On June 1, 2020 Governor Lamont issued Executive Order 7UU, which creates mandatory COVID-19 testing requirements for staff working at nursing homes and assisted living facilities, and modifies the definition of “suitable work” in the State’s unemployment regulations.  Employers should take notice of the potential expansion of the unemployment regulations under this Executive Order.

The

As we discussed in prior posts, the CARES Act made five significant changes to unemployment benefits in response to the COVID-19 pandemic:

  1. Creating Pandemic Unemployment Assistance (PUA) for individuals who were not previously eligible for unemployment benefits or who have exhausted all other forms of unemployment benefits;
  2. Providing individuals who exhausted regular unemployment compensation

On Tuesday, April 7, 2020, Governor Lamont issued his latest Executive Order (7V) mandating new workplace safety rules to be promulgated by the Department of Economic and Community Development (DECD) and the Department of Public Health (DPH).  Shortly thereafter, the new rules were released.  For essential businesses, these new rules should be implemented immediately. Also

The CARES Act made significant changes to unemployment benefits in response to the COVID pandemic.  As we explained in our March 31, 2020 update, this included expanding unemployment benefits to those who were not previously eligible (e.g. self-employed individuals or employees of religious schools), extending benefits for 13 additional weeks, and eliminating the one-week

On March 27, 2020, President Trump signed the “Coronavirus Aid, Relief, and Economic Security Act.”  The CARES Act makes significant changes to the unemployment compensation structure for all employers, including governmental entities and non-profit organizations. The CARES Act also implements a Paycheck Protection Program, which is designed to provide a direct incentive for small businesses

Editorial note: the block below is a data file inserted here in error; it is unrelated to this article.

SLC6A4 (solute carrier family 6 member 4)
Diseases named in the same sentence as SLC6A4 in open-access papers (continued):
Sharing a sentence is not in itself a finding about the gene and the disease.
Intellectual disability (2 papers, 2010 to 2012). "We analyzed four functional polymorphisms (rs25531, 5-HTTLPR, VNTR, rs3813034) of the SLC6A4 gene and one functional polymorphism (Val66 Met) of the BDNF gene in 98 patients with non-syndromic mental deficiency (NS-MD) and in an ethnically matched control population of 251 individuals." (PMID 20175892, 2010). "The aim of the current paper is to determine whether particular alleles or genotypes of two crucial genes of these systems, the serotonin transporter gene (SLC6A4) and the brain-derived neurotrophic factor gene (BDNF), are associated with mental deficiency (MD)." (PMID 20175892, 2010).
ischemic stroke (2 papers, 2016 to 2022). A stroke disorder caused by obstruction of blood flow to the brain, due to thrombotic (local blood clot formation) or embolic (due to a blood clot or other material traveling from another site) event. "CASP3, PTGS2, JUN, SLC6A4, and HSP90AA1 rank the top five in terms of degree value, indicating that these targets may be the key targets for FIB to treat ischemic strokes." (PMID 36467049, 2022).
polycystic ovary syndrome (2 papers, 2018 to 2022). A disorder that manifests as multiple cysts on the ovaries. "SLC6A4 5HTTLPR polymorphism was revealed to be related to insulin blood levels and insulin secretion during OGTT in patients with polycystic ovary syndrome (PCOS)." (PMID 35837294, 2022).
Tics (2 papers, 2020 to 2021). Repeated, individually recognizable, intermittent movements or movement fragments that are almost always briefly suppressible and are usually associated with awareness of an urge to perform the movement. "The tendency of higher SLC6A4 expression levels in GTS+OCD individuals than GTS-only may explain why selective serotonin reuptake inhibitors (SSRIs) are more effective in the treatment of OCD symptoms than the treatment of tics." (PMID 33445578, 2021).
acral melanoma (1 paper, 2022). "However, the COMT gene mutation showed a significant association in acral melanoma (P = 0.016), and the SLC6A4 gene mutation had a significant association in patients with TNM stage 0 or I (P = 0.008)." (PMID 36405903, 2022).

Late Saturday, March 28, 2020, the United States Department of Labor updated, for the third time in less than a week, its guidance on the implementation of the Families First Coronavirus Response Act (“FFCRA”) paid leave provisions.

The most recent guidance, among other updates, addresses two issues that have previously been unclear and will have

As the COVID-19 situation continues to evolve, the White House recently announced that “out of an abundance of caution, temperature checks are now being performed on any individuals who are in close contact with the President and Vice President.”  These checks will cover employees, visitors, and members of the press.  In a prior post,

With Connecticut and other neighboring states now reporting COVID-19 cases, employers need to be prepared to act quickly as COVID-19 cases become more prevalent in the region.

As a preliminary matter, employers may consult the CDC, state DPH websites and their local health department for the most up-to-date information on how employers should respond to

On December 20, 2019, the President signed legislation repealing the excise tax, otherwise known as the “Cadillac tax,” on high cost health insurance plans.  Both houses of Congress had adopted the legislation the day before, as part of a federal spending package.

The excise tax was a component of the Affordable Care Act (ACA).  Without

United States Citizenship and Immigration Services (“USCIS”) has published a final rule increasing the fee to use its Premium Processing Service from $1,410 to $1,440. The new fee will take effect on December 2, 2019, and requests for Premium Processing postmarked on or after this date must include the new fee.

USCIS offers Premium Processing